“The parents know we’re going to do everything necessary to keep their kids safe,” Riley said. “I’ve yet to meet a parent who feels this is a widespread problem, but we take this issue seriously and we’ll be overly cautious in our approach.”
Picking up her sixth-grade grandson and second-grade granddaughter from the school yesterday, Zoraida Lebron said she was not fully reassured.
“I thought they fixed that,” she said about the earlier mold infestation.
“She’s asthmatic,” Lebron said, indicating her granddaughter. “If there’s mold, they’re gong to have to take care of that. That can be life-threatening to a person who’s asthmatic.”
McLaughlin, the teachers union president, said Riley has not gone far enough in responding to concerns that mold has returned to Guilmette.
“There’s a pregnant teacher in there,” he said about a classroom adjoining classroom 105 at the school, where the new mold outbreak was discovered. “Her doctor said that until this problem is resolved, (she) shouldn’t be going to school. She’s afraid. They’re all afraid. But they left the kids in there.”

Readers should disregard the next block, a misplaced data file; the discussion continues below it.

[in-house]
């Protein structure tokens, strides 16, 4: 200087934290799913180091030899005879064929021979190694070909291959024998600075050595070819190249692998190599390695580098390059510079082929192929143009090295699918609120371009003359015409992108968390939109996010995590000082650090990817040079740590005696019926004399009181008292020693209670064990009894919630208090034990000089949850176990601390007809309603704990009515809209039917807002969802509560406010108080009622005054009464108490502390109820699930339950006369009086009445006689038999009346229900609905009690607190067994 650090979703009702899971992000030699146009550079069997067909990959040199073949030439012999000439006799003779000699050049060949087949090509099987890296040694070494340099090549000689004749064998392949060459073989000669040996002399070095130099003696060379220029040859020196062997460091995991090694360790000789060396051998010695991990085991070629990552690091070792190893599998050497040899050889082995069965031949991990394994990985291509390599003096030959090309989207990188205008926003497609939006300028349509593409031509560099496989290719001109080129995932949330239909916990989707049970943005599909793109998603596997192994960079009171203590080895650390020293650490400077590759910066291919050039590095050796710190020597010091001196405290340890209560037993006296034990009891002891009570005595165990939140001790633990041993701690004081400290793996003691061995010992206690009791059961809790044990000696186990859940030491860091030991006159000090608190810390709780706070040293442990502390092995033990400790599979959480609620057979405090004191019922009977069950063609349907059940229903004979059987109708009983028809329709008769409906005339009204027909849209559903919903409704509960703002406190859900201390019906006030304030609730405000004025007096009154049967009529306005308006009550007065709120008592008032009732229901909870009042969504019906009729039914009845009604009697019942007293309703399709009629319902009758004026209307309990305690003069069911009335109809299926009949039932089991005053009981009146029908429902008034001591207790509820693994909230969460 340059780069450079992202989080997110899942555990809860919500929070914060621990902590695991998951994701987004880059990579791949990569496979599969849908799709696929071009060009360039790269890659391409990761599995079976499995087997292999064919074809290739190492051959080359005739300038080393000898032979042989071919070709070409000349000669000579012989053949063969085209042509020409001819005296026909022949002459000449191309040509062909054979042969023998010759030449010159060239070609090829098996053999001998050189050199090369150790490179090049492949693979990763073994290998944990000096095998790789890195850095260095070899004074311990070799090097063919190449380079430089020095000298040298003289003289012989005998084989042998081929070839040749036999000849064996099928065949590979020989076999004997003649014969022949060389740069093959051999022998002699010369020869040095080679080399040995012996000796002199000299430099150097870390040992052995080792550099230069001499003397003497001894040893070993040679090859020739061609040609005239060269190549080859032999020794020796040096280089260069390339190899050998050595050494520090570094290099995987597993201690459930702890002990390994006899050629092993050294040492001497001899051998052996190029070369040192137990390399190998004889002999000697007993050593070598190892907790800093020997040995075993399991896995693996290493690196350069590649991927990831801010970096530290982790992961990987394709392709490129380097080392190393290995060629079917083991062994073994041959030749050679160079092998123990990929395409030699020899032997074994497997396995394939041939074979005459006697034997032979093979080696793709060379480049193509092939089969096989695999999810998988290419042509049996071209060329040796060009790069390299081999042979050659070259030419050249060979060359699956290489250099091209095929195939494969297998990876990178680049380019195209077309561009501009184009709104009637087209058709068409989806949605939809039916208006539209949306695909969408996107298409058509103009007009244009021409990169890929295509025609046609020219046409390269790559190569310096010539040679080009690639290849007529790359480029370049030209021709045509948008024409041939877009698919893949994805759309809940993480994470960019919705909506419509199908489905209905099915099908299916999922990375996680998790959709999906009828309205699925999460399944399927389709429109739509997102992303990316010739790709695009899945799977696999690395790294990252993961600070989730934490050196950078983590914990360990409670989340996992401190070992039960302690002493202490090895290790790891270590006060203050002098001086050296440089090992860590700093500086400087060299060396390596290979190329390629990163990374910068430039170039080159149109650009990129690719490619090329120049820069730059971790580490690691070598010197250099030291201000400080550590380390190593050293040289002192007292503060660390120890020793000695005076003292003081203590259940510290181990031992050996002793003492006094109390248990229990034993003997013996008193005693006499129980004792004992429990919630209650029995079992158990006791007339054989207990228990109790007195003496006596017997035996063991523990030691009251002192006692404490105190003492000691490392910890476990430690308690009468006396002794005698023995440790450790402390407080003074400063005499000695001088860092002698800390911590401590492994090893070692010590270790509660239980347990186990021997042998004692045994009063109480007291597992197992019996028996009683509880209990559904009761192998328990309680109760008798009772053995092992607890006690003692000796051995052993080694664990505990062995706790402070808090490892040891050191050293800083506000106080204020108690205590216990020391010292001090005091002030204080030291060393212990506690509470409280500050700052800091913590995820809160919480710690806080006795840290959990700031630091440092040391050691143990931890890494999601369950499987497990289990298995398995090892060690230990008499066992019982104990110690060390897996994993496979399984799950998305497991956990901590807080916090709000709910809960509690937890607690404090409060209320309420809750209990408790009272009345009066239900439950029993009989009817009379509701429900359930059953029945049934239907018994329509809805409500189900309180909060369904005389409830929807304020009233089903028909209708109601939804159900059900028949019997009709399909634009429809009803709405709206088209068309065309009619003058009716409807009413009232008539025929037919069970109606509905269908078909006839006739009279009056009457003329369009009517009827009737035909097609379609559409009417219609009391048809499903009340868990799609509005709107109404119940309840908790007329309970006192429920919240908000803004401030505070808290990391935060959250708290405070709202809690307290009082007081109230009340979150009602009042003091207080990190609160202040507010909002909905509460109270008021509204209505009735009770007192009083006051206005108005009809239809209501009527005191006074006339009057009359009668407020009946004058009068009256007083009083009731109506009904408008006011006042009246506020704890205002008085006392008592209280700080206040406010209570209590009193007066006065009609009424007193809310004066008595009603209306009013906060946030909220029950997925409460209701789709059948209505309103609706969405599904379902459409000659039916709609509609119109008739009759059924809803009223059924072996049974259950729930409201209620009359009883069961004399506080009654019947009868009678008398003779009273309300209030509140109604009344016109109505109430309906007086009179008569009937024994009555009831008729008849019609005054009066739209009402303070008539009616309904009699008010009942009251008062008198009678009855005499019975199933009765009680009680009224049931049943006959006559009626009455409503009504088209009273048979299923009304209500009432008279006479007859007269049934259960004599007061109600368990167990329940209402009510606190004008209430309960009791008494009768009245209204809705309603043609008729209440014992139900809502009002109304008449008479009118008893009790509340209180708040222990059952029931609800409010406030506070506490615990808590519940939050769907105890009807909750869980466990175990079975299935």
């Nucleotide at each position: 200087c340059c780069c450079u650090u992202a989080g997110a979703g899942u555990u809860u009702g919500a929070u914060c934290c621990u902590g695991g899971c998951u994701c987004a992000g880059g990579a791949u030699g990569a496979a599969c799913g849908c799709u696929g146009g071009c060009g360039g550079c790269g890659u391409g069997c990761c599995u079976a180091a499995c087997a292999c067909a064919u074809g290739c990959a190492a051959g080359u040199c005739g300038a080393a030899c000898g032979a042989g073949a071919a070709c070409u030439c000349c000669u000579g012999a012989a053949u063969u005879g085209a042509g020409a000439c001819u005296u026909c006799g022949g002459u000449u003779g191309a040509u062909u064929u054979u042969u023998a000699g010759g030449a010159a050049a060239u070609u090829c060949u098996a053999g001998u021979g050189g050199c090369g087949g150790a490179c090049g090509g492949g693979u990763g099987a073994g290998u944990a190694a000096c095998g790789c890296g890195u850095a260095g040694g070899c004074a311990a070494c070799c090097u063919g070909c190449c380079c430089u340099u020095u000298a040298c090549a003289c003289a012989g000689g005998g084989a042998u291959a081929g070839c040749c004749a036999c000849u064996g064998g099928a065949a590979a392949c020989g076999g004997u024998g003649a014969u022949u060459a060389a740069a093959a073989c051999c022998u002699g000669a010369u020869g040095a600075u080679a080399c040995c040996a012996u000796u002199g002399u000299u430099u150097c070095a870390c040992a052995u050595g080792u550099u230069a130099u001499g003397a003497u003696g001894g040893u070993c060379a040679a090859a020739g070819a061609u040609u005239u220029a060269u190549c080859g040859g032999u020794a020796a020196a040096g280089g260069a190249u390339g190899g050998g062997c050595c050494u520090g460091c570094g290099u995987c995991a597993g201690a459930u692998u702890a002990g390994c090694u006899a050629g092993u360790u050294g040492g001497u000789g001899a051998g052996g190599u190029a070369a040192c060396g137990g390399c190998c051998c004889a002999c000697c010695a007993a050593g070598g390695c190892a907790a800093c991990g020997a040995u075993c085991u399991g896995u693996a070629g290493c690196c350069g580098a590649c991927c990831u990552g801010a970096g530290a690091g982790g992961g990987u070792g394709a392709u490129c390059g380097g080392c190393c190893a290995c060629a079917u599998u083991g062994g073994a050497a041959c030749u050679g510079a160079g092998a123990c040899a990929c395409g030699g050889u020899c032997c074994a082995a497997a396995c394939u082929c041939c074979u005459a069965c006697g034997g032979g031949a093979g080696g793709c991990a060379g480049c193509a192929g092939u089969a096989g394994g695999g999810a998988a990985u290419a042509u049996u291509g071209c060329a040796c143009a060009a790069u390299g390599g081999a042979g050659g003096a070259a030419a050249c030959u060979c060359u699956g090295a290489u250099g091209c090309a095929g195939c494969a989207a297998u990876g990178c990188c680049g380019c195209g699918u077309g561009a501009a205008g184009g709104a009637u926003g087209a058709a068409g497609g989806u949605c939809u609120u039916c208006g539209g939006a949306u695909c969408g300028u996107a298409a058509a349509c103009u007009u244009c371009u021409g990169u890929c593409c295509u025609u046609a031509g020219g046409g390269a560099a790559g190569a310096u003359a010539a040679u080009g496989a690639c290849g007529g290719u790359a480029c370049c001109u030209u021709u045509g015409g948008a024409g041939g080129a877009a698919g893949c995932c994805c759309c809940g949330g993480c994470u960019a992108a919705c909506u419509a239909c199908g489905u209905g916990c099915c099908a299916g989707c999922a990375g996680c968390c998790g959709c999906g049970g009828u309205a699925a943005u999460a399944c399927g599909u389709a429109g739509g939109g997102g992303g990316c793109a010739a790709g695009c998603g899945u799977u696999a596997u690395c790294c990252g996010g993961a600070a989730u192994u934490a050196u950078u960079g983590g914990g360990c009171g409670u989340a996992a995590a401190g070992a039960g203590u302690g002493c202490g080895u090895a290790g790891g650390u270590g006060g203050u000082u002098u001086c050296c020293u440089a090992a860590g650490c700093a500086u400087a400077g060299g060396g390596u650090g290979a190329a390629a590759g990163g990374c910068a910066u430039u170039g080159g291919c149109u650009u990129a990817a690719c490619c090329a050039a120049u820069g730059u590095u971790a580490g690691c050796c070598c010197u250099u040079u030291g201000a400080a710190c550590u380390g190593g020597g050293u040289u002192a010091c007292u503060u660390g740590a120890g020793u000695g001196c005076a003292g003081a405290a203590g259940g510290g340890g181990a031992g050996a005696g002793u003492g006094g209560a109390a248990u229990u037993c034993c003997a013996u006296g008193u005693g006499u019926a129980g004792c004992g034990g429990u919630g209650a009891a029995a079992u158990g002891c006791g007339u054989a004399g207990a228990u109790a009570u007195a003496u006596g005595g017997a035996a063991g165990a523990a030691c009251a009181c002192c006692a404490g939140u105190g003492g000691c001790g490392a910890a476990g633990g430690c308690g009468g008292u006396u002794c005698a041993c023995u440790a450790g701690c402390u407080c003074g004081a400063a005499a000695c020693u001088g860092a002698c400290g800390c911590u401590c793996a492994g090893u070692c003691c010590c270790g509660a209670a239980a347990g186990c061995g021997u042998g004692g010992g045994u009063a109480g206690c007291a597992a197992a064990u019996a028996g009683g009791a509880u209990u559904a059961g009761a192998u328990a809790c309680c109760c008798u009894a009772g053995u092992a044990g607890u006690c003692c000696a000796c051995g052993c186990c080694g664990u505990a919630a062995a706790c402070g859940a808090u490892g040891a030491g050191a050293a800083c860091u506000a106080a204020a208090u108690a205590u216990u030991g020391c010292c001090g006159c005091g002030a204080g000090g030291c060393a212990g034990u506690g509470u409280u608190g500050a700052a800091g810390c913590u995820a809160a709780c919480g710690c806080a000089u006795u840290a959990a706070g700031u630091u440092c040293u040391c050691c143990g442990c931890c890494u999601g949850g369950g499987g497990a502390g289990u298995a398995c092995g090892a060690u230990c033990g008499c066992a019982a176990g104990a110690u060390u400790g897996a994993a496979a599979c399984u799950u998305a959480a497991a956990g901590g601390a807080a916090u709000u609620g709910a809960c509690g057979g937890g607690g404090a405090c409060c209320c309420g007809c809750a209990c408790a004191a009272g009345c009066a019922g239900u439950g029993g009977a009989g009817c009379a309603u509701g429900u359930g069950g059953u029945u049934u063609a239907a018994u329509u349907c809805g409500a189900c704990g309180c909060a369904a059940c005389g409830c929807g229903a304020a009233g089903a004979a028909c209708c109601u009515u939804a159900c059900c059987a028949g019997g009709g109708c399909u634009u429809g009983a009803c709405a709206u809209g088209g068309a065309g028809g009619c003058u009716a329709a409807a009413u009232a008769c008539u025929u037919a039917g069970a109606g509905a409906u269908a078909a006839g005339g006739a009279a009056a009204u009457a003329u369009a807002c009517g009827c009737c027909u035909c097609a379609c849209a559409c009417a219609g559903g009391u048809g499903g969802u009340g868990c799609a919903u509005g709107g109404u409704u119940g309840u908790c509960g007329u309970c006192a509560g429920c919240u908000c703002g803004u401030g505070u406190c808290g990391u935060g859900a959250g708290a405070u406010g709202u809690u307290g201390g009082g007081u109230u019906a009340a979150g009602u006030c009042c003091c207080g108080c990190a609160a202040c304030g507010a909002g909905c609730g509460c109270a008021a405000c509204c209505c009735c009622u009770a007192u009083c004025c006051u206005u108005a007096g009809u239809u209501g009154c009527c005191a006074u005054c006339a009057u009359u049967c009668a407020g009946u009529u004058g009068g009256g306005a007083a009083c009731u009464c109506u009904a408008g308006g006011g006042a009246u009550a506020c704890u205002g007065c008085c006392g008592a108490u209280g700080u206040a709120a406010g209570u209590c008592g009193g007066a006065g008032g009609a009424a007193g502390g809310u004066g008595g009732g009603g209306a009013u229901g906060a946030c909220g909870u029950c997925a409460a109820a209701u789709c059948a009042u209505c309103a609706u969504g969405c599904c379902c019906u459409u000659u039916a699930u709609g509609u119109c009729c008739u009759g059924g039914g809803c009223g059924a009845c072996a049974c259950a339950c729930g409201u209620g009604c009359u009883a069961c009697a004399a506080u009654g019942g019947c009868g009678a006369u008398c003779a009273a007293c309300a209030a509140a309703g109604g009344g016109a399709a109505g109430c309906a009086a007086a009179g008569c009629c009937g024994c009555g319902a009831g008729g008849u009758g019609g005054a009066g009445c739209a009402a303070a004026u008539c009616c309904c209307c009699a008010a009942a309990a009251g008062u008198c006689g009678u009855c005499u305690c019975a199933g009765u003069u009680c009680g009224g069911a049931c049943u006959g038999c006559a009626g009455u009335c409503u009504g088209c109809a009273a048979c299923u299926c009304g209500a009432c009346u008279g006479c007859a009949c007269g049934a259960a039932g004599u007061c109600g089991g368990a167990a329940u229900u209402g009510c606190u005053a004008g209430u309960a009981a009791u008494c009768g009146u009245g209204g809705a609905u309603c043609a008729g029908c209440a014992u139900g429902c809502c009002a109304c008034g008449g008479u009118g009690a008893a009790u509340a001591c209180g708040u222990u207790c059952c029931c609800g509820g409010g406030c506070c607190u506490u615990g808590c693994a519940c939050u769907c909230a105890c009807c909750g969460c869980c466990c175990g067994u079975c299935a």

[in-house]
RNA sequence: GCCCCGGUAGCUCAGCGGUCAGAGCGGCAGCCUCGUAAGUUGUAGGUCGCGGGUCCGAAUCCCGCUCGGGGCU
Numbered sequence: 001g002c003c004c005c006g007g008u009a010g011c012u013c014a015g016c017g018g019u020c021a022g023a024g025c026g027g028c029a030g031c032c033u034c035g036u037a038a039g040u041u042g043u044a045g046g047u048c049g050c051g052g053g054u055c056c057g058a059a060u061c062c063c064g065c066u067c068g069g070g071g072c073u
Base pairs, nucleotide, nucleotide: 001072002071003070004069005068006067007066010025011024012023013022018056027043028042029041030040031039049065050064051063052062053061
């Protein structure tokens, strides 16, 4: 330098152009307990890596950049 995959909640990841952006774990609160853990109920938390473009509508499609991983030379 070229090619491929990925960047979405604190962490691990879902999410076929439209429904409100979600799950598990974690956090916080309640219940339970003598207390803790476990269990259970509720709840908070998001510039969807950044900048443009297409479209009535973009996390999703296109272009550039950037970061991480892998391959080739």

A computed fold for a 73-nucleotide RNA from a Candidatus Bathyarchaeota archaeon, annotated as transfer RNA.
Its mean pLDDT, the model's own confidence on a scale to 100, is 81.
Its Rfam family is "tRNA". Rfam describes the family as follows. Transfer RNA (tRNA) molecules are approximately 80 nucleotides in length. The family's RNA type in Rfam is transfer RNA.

Last week, McLaughlin released a letter a Guilmette employee sent to the federal Occupational Safety and Health Administration saying staff are suffering from “chronic, recurring symptoms such as coughing, bronchitis, sinus infections, asthma symptoms, swollen glands and unexplained tiredness and burning under the eyelids.” OSHA redacted the writer’s name and forwarded the letter to the state Department of Health.
Statistics provided by a school spokesman show student attendance at Guilmette nudged up through April of this year compared to the same period last year, while staff attendance dropped slightly.
Visits to the nurse also are down, from 8,004 at about this point last year to 7,810 this year, said the spokesman Chris Markuns.